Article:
STEELE: I’m the de facto leader of the Republican Party.

Sure you are Mike.

Sure you are.

[UPDATE] And Rush in turn tears Michael Steele a new one for daring to cross El Rushbo. Gotta love it.

Responding to criticism by recently-elected RNC chairman Michael Steele, talk show host Rush Limbaugh tore into the party's leader, contending that Steele is actually "not the head of the Republican Party," cautioning that the chairman is off to a "shaky start."
I'm not sure which is the more laughable proposition, Steele as head of the GOP getting his ass handed to him by a radio host, or that same radio host really being the de facto leader of the party.
"Michael Steele, you are head of the RNC," said Limbaugh. "You are not head of the Republican Party."

"I hope... he realizes he's not a talking head pundit," said Limbaugh on Monday. After telling him to go behind the scenes and do the work he's been hired to do, the radio host added, "He's off to a shaky start."

The first clue that Limbaugh would lampoon the GOP leader came in an e-mail to Politico.

"I’ll handle it on the radio," he wrote.

"Mr. Steele, if you want to lead the Republican party -- as you say you do -- you need to run for and win the presidency," said Limbaugh, adding that Steele isn't going to lead the party by being "cute" on cable news.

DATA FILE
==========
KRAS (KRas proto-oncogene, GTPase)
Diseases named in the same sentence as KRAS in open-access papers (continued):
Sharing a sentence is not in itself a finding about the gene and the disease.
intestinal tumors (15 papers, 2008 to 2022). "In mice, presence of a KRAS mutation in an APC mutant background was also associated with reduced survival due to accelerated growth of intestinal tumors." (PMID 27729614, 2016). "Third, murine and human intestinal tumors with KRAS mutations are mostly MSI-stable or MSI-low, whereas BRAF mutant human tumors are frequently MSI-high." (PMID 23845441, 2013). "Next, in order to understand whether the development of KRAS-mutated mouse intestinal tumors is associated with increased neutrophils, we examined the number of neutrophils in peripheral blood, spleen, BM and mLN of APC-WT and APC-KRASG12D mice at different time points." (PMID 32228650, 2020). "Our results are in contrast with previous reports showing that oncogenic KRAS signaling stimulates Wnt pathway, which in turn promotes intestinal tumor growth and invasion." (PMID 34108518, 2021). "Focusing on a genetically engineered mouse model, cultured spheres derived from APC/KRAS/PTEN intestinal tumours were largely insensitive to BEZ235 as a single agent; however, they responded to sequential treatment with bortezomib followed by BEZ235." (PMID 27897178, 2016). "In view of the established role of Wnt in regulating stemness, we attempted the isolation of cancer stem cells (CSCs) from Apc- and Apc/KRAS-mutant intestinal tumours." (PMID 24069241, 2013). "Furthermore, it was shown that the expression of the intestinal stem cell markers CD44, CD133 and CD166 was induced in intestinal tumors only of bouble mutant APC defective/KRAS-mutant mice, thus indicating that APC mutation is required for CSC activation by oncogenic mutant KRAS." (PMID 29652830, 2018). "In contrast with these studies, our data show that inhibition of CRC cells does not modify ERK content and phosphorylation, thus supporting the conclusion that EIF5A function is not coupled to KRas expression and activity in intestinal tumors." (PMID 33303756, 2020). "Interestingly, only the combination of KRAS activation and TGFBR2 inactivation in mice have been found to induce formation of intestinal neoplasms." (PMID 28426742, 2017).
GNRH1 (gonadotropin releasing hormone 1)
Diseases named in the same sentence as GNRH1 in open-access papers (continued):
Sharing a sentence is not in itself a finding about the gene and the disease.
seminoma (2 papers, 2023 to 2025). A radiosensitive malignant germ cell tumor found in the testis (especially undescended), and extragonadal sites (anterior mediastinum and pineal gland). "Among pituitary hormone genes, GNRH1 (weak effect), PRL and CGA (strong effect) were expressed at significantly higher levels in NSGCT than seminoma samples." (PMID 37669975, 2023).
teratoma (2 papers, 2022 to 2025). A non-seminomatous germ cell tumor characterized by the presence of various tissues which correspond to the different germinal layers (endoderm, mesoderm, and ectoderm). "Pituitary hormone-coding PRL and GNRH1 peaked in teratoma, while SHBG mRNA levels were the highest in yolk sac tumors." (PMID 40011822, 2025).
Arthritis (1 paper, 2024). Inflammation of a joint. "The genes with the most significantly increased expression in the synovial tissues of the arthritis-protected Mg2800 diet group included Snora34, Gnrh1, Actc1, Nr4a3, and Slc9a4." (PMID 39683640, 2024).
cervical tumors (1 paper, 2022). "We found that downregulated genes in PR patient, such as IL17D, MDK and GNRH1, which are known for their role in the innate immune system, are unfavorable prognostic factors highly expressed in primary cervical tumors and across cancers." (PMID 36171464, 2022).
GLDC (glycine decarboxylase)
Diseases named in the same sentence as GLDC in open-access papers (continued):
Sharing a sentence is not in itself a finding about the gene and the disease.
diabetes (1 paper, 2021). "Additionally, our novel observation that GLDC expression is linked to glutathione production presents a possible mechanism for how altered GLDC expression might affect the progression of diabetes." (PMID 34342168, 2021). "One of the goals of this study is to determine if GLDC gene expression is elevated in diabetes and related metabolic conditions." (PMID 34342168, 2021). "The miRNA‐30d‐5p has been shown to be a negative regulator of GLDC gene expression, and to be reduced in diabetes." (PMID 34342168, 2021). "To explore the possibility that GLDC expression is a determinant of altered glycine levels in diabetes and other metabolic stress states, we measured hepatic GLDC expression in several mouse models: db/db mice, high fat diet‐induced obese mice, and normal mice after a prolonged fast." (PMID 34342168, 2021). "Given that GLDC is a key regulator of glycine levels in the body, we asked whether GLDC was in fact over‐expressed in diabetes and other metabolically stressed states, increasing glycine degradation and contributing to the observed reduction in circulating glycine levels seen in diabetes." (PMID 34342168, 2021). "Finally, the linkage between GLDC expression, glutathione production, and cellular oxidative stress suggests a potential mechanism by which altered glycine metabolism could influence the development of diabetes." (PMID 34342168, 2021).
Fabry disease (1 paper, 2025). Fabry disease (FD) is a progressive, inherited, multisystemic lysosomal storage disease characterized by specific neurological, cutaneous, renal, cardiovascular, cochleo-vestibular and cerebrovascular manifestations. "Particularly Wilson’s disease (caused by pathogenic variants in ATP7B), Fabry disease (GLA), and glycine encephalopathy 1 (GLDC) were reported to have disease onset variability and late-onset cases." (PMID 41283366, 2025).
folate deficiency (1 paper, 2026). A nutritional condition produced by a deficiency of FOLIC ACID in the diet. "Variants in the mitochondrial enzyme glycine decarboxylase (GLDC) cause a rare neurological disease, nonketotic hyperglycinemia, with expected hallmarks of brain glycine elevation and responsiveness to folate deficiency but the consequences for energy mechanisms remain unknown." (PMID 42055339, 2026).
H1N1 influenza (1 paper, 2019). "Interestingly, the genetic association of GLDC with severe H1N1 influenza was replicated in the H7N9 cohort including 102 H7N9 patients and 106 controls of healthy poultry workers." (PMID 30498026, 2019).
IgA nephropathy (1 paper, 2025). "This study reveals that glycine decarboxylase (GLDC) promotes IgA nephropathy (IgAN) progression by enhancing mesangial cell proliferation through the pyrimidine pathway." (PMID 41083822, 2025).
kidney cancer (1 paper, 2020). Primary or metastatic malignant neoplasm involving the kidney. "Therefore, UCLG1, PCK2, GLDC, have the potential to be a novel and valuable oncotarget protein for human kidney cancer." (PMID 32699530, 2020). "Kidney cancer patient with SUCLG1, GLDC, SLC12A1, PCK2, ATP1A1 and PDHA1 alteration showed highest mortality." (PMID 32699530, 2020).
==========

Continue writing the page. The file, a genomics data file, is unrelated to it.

Since El Rushbo isn't going to take any crap from any Republican who is not in the White House, I say the GOP should enjoy the monster they have created. They're stuck with him for quite some time now.

The GOP is still taking marching orders from Rush, and they will continue to.

[UPDATE 2] And now, Steele has in fact apologized to Rush Limbaugh.

Republican National Committee Chairman Michael Steele says he has reached out to Rush Limbaugh to tell him he meant no offense when he referred to the popular conservative radio host as an “entertainer” whose show can be “incendiary.”

“My intent was not to go after Rush – I have enormous respect for Rush Limbaugh,” Steele said in a telephone interview. “I was maybe a little bit inarticulate. … There was no attempt on my part to diminish his voice or his leadership.”